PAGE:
Smithfield Foods Inc [SFII.UL] will shutter its hog processing facility, the world's largest, on Saturday to protect employees in North Carolina from Hurricane Matthew, industry sources said on Friday, as farmers braced for the storm's potential lashing.
Continue Reading Below
Matthew has fueled concerns about the safety of livestock and farm workers along the coast from Florida through Georgia and into the Carolinas. It could be the first major hurricane to hit the United States head-on in more than a decade.
Smithfield, the world's largest pork processor and hog producer, declined to comment on operations at its plant in Tar Heel, North Carolina. Farmers deliver hogs to the plant, where they are processed into pork chops and bacon.
John Prestage, whose family owns North Carolina-based Prestage Farms, which is contracted to sell hogs to Smithfield, said he expected processing to resume there on Monday after Saturday's closure.
His company prepared for the storm by making sure its power generators were fueled. In a bid to beat the storm, the company sped up deliveries of grains fed to its livestock, Prestage said.
Smithfield's decision could mean farmers who deliver hogs to the plant will be paid less because the shutdown will create a backlog of the animals in the region, said Steve Meyer, pork analyst at Indiana-based EMI Analytics.
Continue Reading Below
The plant has a daily slaughter capacity of 32,500 hogs, according to National Hog Farmer magazine.
The storm has also fueled fears that hog manure could contaminate the environment.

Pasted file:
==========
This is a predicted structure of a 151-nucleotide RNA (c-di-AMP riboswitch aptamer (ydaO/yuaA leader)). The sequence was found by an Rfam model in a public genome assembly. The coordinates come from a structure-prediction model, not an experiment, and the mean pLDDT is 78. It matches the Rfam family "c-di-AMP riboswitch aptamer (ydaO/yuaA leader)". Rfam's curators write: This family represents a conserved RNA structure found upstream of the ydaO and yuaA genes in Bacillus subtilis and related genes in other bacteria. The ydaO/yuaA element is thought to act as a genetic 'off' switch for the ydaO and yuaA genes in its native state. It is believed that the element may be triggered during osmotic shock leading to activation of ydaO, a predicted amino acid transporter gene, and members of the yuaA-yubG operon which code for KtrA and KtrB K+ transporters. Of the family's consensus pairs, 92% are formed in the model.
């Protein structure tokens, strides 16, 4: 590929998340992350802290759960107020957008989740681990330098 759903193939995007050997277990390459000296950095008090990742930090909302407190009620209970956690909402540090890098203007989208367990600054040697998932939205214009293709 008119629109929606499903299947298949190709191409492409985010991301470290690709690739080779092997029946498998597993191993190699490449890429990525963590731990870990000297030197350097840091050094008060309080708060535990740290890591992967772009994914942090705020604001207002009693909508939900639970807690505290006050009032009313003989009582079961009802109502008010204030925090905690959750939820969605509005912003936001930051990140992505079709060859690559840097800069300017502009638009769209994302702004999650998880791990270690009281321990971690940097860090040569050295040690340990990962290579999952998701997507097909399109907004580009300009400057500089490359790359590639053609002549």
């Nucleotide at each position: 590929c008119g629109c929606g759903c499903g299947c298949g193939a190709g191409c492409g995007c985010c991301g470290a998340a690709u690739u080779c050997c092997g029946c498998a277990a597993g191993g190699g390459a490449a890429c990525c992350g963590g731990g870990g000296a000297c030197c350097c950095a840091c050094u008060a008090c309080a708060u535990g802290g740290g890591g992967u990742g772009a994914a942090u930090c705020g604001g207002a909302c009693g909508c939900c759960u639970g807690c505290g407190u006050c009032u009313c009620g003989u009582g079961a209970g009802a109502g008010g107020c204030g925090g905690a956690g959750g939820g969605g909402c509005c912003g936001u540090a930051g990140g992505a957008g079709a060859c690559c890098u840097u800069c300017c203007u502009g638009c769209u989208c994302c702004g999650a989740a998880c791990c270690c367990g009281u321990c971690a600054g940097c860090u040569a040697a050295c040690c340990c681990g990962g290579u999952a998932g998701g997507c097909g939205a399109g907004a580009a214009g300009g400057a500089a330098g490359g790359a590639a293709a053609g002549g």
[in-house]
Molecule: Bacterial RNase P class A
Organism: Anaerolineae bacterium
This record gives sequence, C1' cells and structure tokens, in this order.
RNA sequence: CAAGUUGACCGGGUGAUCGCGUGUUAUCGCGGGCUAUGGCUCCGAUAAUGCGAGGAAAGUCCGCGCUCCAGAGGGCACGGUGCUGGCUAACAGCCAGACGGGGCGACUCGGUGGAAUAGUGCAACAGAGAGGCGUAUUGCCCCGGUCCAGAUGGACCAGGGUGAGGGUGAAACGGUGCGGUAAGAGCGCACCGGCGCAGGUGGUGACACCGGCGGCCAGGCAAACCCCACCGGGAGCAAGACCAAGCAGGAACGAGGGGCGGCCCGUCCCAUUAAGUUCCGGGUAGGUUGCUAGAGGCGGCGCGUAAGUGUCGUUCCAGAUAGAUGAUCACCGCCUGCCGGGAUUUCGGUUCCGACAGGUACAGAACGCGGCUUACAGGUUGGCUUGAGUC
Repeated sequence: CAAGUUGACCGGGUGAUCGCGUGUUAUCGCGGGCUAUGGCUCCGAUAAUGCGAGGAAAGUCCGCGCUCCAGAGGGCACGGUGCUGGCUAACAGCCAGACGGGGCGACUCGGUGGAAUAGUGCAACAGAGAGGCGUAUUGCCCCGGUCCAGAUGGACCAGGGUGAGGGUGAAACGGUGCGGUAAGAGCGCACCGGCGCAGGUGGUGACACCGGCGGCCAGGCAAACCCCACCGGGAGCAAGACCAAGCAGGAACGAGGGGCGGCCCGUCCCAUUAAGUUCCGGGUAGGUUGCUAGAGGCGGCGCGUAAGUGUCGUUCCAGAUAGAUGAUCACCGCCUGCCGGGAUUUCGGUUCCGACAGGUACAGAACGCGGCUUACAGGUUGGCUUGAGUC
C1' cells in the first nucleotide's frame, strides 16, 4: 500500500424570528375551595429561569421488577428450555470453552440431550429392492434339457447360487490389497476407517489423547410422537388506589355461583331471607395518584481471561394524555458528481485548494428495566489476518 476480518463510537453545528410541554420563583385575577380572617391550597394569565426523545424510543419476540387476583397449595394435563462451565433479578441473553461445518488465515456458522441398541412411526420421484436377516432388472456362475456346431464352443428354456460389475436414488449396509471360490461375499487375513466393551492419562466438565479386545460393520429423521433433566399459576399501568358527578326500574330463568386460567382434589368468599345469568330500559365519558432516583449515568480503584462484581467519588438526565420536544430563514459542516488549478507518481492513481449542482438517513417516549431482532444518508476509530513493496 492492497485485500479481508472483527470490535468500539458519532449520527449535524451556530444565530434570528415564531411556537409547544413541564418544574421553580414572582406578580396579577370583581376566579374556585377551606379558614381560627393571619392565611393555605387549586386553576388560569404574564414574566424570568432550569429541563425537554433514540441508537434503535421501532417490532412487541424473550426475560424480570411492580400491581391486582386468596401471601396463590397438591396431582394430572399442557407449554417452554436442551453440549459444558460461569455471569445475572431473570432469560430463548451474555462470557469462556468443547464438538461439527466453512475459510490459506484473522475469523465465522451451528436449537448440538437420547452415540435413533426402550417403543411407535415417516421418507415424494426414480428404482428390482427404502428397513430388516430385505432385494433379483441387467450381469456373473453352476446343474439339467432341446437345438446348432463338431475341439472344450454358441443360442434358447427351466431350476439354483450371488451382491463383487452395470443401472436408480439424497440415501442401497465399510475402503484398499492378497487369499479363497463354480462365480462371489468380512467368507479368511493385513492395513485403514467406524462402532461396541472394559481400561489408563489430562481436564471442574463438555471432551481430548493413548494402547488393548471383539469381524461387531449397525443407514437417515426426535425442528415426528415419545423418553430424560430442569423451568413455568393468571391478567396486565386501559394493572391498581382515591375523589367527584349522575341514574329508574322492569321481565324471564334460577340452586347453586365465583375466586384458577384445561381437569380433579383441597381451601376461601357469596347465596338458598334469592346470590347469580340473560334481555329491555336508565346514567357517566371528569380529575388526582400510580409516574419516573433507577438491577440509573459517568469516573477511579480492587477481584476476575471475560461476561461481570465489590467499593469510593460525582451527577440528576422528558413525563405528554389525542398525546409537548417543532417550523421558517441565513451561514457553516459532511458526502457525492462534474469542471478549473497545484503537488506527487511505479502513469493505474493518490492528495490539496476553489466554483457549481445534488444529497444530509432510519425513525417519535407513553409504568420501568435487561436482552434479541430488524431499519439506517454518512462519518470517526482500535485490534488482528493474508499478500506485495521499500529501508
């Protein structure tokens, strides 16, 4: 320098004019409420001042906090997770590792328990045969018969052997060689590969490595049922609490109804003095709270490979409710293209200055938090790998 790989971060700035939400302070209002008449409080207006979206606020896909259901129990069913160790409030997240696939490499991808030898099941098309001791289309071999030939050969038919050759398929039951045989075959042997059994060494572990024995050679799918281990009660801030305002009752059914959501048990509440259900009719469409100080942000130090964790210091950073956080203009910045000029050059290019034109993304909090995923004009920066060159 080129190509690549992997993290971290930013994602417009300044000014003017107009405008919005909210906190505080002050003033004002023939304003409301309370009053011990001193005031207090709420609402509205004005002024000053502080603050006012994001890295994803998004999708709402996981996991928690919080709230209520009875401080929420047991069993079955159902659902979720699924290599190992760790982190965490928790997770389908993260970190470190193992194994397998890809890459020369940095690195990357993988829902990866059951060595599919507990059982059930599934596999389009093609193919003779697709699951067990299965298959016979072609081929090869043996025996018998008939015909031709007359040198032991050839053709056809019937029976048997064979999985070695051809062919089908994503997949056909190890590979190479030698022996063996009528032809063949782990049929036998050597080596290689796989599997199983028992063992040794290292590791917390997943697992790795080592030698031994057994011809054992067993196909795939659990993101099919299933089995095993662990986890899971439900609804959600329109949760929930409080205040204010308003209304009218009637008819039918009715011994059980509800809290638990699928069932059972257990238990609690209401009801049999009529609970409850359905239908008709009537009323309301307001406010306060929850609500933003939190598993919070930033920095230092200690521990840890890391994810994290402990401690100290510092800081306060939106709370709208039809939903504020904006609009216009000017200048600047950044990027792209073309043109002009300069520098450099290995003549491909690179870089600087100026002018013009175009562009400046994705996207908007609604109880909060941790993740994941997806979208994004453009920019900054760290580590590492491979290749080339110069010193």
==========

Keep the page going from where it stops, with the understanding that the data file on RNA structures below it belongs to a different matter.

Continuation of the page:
Ahead of Matthew's arrival, Smithfield, owned by China's WH Group Ltd, has been lowering waste levels as needed in pits that hold hog manure on its farms, company spokeswoman Keira Lombardo said.
Smithfield has more than 10,000 employees in North Carolina, the country's second largest hog producing state.
In 1999, a deluge from Hurricane Floyd "created an environmental and public health crisis" for coastal North Carolina as the open-air pits from local hog farms spilled waste into waterways, according to the Environmental Working Group, a nonprofit research organization.
The group is concerned Matthew could also cause spillages, with at least 170 open-air manure pits located inside a flood plain in North Carolina that could be affected by the storm, said Alex Formuzis, a spokesman for the group.
At 2 p.m. EDT (1800 GMT), Matthew's eye, or center, was on a path that would likely take it near or over the coast of South Carolina on Saturday.
(Reporting by Theopolis Waters and Tom Polansek; Editing by Cynthia Osterman and Jeffrey Benkoe)